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When I was first coming out two decades ago, I knew that being gay put me at risk for discrimination. I remember being 16 and seeing hate crimes on TV. I learned early on that there were places where I wouldn't be safe. This influenced where I decided to go to college, where I decided to live, my areas of study, and my career.
The fear and anxiety I felt while coming out is still part of the daily lives of many in the LGBTQ+ community. While progress has been made, discrimination continues to be a reality for many -- and in most states it's legal. A lesbian, gay, bisexual, or transgender person can still be denied housing, employment or public accommodations for their sexual orientation or gender identity in 28 states. The lack of federal protections in this area has created a confusing and insufficient patchwork of laws that can differ by city, county, and state. The fact that housing discrimination still exists today hits me particularly hard as I've grown my career at Trulia, a brand owned by Zillow Group and focused on building a more neighborly world. That's why my colleague and president of the Zillow Group Pride Network, Chris Mielke, and I decided to use our roles to make a meaningful difference.
In the summer of 2017, Chris and I chose to address this legal form of discrimination. During Innovation Week, we built a proof of concept for a feature using data from the Movement Advancement Project that would help home buyers and renters understand what laws are in place to protect fair and equal treatment in housing, employment, and public accommodations based on sexual orientation and gender identity. Knowing we had support from Zillow Group, we then worked hard with teams across the company over the next few months to bring the feature to life.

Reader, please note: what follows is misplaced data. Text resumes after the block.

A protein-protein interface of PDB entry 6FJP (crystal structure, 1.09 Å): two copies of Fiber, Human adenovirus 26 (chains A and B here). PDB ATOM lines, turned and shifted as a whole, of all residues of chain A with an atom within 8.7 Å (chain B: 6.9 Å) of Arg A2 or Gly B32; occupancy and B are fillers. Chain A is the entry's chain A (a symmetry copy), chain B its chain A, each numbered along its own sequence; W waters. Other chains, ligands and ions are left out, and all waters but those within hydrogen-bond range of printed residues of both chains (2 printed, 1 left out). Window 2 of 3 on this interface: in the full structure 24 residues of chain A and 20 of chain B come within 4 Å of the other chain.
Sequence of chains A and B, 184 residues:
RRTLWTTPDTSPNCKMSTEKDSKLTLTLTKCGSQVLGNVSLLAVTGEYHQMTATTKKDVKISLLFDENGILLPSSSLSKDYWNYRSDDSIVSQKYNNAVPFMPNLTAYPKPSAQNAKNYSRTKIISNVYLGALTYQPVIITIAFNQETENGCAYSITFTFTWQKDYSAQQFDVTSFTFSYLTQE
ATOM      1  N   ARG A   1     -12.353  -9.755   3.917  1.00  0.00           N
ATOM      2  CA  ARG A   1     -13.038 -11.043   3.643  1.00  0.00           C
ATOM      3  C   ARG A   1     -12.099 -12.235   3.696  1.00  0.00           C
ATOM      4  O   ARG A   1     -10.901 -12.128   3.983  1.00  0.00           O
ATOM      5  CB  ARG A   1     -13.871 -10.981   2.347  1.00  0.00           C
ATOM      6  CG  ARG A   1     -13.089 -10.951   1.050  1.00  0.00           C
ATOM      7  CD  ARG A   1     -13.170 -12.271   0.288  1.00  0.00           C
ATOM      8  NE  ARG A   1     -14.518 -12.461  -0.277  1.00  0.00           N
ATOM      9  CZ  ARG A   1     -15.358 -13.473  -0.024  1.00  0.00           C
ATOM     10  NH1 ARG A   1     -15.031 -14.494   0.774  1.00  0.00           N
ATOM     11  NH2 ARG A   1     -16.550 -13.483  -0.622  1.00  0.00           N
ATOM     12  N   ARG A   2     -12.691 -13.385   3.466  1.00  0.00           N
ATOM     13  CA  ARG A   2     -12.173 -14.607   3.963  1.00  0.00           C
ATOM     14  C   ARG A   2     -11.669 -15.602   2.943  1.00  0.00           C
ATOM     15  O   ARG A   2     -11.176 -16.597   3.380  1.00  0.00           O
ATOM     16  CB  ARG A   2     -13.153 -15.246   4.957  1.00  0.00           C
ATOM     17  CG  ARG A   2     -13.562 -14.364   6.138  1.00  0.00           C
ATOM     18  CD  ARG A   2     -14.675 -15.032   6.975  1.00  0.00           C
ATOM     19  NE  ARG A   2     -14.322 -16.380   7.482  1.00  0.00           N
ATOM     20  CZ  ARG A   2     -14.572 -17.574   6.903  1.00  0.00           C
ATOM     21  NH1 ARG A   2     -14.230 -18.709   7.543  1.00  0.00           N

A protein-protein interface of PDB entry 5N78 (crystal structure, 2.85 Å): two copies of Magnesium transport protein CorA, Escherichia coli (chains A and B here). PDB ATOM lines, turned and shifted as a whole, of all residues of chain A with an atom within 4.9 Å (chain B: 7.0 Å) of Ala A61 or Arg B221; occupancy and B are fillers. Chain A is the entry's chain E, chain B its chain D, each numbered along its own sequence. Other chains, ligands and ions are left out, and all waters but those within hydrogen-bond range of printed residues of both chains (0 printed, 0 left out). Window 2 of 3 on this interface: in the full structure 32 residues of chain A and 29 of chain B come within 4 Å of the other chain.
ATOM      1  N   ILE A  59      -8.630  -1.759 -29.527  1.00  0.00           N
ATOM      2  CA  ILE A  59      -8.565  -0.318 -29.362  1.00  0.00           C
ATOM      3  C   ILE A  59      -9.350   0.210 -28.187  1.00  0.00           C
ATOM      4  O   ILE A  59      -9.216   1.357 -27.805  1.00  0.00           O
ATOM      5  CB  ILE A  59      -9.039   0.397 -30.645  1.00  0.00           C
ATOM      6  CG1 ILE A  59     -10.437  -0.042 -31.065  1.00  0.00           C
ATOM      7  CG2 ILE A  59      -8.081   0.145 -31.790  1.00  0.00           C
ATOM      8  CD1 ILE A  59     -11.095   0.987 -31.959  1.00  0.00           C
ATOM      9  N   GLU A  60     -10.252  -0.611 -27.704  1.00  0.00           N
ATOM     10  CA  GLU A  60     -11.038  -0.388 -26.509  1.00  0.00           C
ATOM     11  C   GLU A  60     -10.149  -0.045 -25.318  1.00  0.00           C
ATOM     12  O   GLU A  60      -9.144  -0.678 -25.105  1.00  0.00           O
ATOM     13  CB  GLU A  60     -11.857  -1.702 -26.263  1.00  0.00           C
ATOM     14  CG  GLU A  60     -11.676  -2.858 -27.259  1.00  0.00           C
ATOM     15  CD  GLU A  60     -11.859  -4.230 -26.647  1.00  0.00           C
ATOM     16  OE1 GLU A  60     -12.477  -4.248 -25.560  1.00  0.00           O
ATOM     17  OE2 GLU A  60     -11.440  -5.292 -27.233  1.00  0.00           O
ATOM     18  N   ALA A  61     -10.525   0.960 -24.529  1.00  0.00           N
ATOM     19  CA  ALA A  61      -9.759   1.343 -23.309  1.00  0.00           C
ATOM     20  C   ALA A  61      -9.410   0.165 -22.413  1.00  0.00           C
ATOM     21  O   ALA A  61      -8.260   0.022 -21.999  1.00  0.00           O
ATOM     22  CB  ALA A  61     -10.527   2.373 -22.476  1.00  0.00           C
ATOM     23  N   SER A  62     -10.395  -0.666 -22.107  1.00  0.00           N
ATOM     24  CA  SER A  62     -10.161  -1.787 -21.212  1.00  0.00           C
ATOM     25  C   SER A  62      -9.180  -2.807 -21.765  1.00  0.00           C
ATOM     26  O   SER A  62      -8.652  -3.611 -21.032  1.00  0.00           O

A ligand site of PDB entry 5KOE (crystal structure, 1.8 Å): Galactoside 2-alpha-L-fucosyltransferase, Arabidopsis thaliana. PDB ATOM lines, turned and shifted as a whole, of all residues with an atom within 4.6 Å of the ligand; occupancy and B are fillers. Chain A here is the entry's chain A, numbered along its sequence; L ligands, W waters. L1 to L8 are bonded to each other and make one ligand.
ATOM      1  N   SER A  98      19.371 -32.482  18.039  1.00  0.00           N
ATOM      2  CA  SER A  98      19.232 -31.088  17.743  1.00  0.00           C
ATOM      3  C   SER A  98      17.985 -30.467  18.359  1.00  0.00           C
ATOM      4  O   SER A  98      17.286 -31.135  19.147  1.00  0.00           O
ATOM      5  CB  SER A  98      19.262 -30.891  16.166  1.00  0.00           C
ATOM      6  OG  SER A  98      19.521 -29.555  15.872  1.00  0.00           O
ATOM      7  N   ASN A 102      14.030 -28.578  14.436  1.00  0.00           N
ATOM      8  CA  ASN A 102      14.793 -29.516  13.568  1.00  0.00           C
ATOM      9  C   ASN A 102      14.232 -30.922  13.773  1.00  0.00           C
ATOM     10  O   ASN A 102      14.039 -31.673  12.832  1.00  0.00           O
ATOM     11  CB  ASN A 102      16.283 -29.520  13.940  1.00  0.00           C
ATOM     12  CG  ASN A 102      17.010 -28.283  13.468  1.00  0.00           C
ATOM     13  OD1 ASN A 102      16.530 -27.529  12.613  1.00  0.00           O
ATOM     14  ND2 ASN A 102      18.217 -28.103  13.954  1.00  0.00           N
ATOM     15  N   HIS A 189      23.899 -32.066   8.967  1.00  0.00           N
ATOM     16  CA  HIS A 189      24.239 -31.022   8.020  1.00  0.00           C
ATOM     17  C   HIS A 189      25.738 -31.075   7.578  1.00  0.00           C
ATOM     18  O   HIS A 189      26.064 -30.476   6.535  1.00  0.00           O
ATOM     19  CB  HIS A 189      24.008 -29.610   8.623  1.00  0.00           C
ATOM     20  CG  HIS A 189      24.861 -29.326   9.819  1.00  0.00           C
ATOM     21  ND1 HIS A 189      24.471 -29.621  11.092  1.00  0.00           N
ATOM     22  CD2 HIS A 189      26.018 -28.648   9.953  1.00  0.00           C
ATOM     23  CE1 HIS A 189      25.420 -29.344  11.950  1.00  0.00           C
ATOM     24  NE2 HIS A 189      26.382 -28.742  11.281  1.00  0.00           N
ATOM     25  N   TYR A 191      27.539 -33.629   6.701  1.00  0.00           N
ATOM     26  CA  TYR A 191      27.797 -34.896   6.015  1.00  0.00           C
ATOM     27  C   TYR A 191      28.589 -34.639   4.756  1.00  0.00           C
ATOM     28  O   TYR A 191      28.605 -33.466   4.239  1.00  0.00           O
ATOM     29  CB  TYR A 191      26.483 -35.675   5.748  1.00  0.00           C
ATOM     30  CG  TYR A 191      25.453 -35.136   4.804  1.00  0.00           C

On February 8, our vision became a reality. Trulia launched the Local Legal Protections feature on its property pages to display what legal protections exist for LGBTQ+ individuals in a given jurisdiction. Reflecting on how it felt as a 16-year-old to wonder where I could live and work safely, it means so much to me to work in a place where my ideas and values are respected and encouraged. As we discussed the risks around how it might be received, the consistent message we heard from leadership was: "it's just the right thing to do."
Bringing this product to life and observing its positive reception really opened my eyes to the tremendous opportunity -- and responsibility -- that organizations have to make a difference. Our Local Legal Protections feature is one of a handful of mainstream products I can find that directly serve the LGBTQ+ community. Regardless of industry, every company has the chance to make a positive impact on the world.
Many companies debut a new rainbow-colored logo during Pride Month to showcase their commitment to inclusivity. But it's time to go deeper, to ask the question "How can we do more?" I can tell you from personal experience that the answer to that question will come from your employees. Recruit a variety of people who represent your customers. Ask your employees what issues and communities they care about. Ask them what products or services would serve those communities. Then, empower them to run with those ideas.
Pride Month is an opportunity for companies to show their commitment to LGBTQ+ rights. Through products and services that directly serve this and other communities, companies can take proactive action to make our country more equitable.
MATT KAYE is the director of product for Trulia.
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